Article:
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A poison is any substance that can cause severe distress or death if ingested, breathed in, or absorbed through the skin. There exists both an Antidote to Common Poisons that can counteract the effect of many ordinary poisons, as well as an Antidote to Uncommon Poisons that is helpful against many rarer ones. A bezoar is a stone taken from the stomach of a goat that will reverse the effects of most poisons, though there are certain unusual ones that it won't work against.

At some point, a poisoned vermin trap was set up in a room of Hogwarts Castle.

Three of the potions in the bottles of the sixth obstacle of the Philosopher's Stone chambers were poison. The riddle accompanying the bottles stated that the poison was deadly.[1]

Slow-acting venoms were briefly mentioned in Gilderoy Lockhart's Gadding with Ghouls. Hermione Granger claimed that the contents of Moste Potente Potions would help her to understand what Lockhart had to say about this subject, though this was merely a ploy to obtain the book in order to find the instructions for brewing Polyjuice Potion. Whether or not this book actually contained infomation on slow-acting venoms is unknown.[2]

On Valentine's Day in 1993, Lockhart suggested that students ask Severus Snape to show them how to whip up a Love Potion, but Snape looked "as though the first person to ask him for a Love Potion would be force-fed poison."[3]

On 1 September of that year, following the inspection of the Hogwarts Express by Dementors, Remus Lupin handed out chocolate to Harry Potter and his friends to ward off the effects of the dementor's visit to their cabin, then went to speak with the train's conductor. When he returned and saw that none of them had eaten, he stated "I haven't poisoned that chocolate, you know."[4]

In addition to those brewed intentionally as poisons, certain types of potions could have poisonous effects if brewed incorrectly. Before testing Neville Longbottom's Shrinking Solution on Trevor, Severus Snape noted that if the potion had not been brewed correctly, Trevor would likely be poisoned.[5] A sign posted at St. Mungo's Hospital for Magical Maladies and Injuries advised Healers that "A clean cauldron keeps potions from becoming poisons."[6]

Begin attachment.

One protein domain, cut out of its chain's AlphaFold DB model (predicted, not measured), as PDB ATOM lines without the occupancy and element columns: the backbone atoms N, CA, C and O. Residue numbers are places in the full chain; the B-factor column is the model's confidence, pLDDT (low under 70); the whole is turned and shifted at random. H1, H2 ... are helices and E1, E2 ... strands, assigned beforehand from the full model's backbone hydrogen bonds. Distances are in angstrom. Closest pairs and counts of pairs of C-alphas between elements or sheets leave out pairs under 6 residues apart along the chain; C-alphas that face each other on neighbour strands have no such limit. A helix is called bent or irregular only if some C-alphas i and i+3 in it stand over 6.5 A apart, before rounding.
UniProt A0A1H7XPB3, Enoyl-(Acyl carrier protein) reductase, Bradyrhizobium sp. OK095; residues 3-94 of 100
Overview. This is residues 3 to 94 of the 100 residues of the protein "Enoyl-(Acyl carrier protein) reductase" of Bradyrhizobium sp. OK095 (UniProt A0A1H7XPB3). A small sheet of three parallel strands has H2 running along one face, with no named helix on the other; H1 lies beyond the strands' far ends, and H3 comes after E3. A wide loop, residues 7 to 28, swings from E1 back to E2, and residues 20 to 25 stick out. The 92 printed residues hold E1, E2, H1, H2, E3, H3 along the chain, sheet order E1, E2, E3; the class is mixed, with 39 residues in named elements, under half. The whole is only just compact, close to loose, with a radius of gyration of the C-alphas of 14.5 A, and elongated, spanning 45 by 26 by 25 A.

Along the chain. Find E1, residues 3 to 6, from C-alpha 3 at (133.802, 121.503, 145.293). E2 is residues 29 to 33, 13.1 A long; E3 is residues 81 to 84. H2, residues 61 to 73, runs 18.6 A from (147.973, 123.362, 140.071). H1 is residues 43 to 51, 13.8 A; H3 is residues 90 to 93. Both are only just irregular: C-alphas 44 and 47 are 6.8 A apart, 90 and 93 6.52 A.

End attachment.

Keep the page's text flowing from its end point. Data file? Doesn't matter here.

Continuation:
Alastor "Mad-Eye" Moody was well known for only drinking from his hip flask, due to the ease with which an unscrupulous wizard might poison an unattended cup.[7]

In advising Harry Potter to continue Potions in his sixth year, Minerva McGonagall noted that poisons and antidotes are essential study for Aurors.[8]

When attempting to interrogate Harry Potter as to the whereabouts of Albus Dumbledore and Sirius Black, Dolores Umbridge requested Veritaserum from Severus Snape. He replied that he had no further stocks of it. He blithely stated that he could not be any further help to her unless she wished to poison Harry, but noted that most venoms act too quickly to give the victim much time for truth-telling.[9]

Ronald Weasley was once poisoned by a bottle of mead, that was supposed to be a gift to Albus Dumbledore from Horace Slughorn. He was saved with a bezoar by Harry Potter.[10]

Appearances

Notes and references

  1. Phlosopher's Stone, Ch. 16
  2. Chamber of Secrets, Ch. 10
  3. Chamber of Secrets, Ch. 13
  4. Harry Potter and the Prisoner of Azkaban, Chapter 5 - (The Dementor)
  5. Prisoner of Azkaban, Ch. 7
  6. Order of the Phoenix, Ch. 22
  7. Goblet of Fire, Ch. 20
  8. Order of the Phoenix, Ch. 29
  9. Order of the Phoenix, Ch. 32
  10. Half-Blood Prince, Ch. 18

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